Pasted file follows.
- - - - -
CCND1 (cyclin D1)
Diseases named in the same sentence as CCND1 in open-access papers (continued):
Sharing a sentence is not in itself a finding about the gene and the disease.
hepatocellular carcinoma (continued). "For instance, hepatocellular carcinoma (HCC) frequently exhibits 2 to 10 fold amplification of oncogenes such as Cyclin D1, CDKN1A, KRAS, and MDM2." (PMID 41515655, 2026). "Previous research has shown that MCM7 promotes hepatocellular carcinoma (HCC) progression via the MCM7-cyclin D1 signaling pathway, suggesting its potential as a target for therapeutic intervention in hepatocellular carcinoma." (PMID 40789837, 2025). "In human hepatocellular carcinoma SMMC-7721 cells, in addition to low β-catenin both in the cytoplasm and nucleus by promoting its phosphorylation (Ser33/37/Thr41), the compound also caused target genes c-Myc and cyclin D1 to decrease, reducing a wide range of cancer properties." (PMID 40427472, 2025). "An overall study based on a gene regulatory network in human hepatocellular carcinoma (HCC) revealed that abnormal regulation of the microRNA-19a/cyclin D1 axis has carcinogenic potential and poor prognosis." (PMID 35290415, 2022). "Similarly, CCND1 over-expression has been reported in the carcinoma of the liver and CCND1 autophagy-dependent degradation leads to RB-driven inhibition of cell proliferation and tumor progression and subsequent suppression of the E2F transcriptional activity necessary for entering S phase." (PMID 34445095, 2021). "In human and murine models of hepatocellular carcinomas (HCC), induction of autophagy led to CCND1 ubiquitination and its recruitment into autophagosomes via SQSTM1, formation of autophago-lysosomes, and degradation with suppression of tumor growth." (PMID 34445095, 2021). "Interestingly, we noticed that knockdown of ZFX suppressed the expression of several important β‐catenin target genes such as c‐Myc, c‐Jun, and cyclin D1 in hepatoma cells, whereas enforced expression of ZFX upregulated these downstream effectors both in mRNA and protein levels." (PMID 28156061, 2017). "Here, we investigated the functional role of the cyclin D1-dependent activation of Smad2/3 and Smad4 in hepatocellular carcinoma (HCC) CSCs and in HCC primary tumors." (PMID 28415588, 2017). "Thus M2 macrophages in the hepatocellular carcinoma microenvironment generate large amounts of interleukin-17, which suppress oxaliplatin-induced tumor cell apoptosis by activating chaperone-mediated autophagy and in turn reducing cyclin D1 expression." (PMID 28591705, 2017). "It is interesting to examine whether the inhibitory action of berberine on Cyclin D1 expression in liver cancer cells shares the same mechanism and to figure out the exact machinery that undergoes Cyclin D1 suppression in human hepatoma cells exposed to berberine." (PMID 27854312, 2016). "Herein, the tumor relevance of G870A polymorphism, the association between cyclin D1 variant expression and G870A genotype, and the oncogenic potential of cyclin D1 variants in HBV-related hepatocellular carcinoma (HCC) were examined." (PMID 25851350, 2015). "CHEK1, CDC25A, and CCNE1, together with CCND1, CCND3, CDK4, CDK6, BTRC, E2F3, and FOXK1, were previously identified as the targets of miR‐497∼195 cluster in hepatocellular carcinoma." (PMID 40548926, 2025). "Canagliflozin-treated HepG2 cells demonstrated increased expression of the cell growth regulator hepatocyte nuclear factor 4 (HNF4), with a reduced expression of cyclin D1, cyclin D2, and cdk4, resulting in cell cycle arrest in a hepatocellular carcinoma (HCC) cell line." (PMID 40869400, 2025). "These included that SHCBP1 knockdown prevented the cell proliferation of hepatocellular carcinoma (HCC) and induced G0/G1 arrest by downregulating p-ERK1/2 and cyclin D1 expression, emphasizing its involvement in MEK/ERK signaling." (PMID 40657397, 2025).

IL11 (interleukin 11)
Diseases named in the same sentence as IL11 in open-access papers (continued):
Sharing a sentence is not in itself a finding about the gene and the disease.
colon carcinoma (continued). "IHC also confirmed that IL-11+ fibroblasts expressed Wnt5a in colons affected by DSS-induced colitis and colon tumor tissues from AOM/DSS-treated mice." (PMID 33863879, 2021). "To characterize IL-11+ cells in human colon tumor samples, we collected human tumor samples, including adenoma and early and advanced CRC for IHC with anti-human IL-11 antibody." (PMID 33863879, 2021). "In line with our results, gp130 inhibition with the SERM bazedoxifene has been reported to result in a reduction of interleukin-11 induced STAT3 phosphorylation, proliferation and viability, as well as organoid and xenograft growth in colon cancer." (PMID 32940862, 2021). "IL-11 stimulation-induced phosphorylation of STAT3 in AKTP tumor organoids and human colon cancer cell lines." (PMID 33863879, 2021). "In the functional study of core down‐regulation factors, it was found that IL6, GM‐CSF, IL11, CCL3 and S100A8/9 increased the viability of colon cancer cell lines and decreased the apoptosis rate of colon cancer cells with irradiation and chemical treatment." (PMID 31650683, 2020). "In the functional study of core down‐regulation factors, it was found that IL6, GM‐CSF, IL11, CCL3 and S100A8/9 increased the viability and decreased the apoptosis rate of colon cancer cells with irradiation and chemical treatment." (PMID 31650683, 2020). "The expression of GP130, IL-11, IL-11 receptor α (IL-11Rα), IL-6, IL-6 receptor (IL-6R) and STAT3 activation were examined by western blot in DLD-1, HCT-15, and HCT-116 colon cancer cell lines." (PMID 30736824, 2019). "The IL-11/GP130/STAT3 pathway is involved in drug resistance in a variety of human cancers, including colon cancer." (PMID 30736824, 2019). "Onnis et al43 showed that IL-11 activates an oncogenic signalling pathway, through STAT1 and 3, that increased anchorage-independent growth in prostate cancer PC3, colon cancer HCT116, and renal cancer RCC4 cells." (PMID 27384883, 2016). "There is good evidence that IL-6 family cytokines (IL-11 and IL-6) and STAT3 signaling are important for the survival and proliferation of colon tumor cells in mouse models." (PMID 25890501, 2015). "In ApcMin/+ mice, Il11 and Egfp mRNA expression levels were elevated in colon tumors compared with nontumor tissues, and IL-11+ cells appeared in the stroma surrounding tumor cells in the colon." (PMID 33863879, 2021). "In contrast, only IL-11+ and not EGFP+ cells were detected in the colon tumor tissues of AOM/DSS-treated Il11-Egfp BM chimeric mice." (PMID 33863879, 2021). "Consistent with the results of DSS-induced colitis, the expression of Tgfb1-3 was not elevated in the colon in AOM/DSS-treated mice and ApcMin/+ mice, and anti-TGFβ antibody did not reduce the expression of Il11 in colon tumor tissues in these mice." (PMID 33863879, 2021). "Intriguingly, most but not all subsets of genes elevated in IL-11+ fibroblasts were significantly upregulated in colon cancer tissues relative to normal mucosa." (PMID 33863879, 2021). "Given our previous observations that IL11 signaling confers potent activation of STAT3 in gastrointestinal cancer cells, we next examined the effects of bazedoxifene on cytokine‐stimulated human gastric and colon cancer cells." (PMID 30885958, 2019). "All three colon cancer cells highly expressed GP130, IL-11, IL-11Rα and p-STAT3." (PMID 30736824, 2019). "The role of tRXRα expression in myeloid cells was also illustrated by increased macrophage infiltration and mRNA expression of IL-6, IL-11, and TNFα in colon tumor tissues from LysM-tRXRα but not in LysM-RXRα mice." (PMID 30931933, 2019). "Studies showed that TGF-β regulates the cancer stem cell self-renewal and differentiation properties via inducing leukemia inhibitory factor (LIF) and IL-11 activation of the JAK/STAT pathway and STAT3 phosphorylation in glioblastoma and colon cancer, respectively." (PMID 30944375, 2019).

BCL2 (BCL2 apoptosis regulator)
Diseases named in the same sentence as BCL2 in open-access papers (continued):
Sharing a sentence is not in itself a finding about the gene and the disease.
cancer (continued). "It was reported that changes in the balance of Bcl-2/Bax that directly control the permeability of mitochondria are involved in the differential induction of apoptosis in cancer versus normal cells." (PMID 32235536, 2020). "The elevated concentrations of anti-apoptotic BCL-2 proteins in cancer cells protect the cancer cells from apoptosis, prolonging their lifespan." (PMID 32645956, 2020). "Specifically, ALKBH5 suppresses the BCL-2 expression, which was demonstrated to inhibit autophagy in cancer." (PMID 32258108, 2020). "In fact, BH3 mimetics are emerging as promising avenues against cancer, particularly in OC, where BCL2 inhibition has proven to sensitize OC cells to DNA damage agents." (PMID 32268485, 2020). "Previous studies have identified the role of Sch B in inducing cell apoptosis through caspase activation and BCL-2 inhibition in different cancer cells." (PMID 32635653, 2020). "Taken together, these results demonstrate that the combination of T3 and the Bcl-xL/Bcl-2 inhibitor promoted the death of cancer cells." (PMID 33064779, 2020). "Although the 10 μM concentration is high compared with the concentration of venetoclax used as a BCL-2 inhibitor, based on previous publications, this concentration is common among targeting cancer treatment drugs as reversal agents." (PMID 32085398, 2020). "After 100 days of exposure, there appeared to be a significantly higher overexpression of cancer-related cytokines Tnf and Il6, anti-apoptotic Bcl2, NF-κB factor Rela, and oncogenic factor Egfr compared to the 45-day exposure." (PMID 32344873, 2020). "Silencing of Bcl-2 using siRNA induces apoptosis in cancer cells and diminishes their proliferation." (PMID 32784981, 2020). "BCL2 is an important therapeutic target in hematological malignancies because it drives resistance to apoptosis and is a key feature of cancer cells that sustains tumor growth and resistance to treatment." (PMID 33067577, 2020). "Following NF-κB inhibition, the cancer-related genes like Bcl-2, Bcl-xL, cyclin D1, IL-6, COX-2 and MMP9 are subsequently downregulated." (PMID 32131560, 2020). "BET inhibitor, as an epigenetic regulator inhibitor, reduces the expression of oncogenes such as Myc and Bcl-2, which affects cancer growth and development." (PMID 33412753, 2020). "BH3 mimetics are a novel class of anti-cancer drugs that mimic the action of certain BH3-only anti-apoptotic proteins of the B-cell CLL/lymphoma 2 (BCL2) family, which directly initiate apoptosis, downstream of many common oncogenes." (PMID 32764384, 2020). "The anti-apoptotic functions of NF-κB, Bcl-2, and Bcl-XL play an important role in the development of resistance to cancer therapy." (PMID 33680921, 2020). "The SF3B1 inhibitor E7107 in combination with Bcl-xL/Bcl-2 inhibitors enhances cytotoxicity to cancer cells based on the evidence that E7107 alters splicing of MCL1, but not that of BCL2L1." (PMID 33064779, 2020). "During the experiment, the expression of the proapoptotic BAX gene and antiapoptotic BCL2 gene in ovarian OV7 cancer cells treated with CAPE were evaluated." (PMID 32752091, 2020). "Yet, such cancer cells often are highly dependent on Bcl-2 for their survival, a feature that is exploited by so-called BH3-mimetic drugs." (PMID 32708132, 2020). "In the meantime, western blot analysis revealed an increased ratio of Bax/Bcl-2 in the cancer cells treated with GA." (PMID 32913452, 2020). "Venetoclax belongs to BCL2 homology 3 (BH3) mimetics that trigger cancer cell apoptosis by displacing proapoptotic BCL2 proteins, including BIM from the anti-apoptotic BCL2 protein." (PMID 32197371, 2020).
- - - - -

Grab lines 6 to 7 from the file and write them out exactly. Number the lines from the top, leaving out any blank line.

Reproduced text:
Diseases named in the same sentence as IL11 in open-access papers (continued):
Sharing a sentence is not in itself a finding about the gene and the disease.